MUSCULAR DYSTROPHY of the Duchenne type is inherited in a recessive, sex-linked fashion. The aetiology of the disease is still unclear but biochemical and morphological studies strongly suggest a cell surface membrane abnormality in Duchenne muscular dystrophy1-7. Even though there are artefacts due to surface condensation of water, freeze-fracture studies of skeletal muscle from patients with Duchenne dystrophy show a depletion of intramembrane particles in the protoplasmic and environmental faces of the muscle Plasma membrane8,9. In contrast, Ketelsen's freeze-fracture studies indicated that the number of particles in the inner membrane fracture face in muscular dystrophy increased two- or threefold beyond normal 10. In other studies, it was demonstrated that patients and carriers of Duchenne muscular dystrophy exhibited diminished cap formation in their lymphocytes11,12. Although these experiments clearly support a membrane defect in muscular dystrophy, whether this is related to the aetiology of the disease is not yet clear. Several of these studies indicate that this membrane defect is an early and perhaps primary one in the aetiology of Duchenne's muscular dystrophy7. Even though the primary lesion in muscular dystrophy is usually thought to be myogenic or neurogenic the reported abnormalities in the lymphocyte11,12 and erythrocyte membrane 13 indicate that the expression of muscular dystrophy may not necessarily be restricted to these tissues. There have been many studies on the dynamic interrelationships between cytoplasmic structures and the cell surface14,15 and models have been proposed which suggest that changes in the state of the cytoplasmic microfilaments and microtubules can alter the mobility and distribution of membrane surface receptors16. In an attempt to determine if the membrane defect in muscular dystrophy might be correlated with a cytoskeletal alteration, we have studied the distribution of cytoplasmic microfilaments (actin) and micro-tubules (tubulin) in fibroblasts derived from muscle expiants of both normal and dystrophic inbred chickens using indirect immunofluorescence methods with monospecific antibodies directed against actin and tubulin. We report here that fibroblasts from expiants of cardiac and skeletal muscle of dystrophic chickens show a dramatic reduction in the appearance of intact interphase microtubules compared with those from normal chickens.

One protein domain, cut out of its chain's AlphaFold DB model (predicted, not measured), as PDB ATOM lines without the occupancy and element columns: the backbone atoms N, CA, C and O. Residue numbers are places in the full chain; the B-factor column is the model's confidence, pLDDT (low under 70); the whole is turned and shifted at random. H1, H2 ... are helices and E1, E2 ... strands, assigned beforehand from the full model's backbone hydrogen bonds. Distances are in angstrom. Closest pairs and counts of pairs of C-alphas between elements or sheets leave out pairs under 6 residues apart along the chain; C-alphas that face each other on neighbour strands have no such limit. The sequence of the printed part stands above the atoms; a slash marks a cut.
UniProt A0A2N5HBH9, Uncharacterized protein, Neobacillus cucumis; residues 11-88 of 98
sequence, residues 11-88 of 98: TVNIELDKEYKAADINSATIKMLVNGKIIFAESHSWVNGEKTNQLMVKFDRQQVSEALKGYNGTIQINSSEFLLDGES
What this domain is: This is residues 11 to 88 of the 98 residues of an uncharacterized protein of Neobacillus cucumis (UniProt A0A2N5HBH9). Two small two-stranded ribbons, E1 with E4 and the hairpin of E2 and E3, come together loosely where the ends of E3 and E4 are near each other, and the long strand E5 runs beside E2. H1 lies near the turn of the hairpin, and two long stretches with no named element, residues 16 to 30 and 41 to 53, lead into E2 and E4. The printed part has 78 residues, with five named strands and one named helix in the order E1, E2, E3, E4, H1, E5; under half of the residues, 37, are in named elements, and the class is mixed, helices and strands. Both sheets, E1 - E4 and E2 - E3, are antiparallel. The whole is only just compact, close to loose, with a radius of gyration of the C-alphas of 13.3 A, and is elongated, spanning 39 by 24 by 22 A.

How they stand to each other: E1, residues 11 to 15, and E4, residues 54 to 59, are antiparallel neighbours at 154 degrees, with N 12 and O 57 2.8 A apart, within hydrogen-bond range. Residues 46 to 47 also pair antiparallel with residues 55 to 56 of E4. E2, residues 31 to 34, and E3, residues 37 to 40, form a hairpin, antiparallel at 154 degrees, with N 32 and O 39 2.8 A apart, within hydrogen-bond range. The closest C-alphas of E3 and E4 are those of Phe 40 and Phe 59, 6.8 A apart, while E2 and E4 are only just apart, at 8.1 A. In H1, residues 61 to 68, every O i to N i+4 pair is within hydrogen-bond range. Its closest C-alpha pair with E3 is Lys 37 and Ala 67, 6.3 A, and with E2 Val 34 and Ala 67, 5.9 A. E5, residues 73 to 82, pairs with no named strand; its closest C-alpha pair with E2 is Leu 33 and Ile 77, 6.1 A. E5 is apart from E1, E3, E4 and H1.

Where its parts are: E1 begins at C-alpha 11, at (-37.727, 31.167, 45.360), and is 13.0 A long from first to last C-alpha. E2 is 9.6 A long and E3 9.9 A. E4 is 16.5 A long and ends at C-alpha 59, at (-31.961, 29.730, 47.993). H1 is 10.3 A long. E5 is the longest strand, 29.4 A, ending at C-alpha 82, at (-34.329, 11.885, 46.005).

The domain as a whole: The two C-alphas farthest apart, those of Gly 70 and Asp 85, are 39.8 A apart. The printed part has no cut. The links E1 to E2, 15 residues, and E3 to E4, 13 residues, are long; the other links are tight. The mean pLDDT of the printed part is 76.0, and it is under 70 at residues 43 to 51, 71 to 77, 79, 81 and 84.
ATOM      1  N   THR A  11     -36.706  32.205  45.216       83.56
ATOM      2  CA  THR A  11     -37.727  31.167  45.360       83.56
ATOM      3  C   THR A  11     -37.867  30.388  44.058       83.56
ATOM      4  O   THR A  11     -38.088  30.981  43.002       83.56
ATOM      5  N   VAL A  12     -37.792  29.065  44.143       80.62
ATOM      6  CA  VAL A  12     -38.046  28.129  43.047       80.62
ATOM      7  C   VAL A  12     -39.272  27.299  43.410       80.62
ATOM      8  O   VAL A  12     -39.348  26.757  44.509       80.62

ASJC Scopus subject areas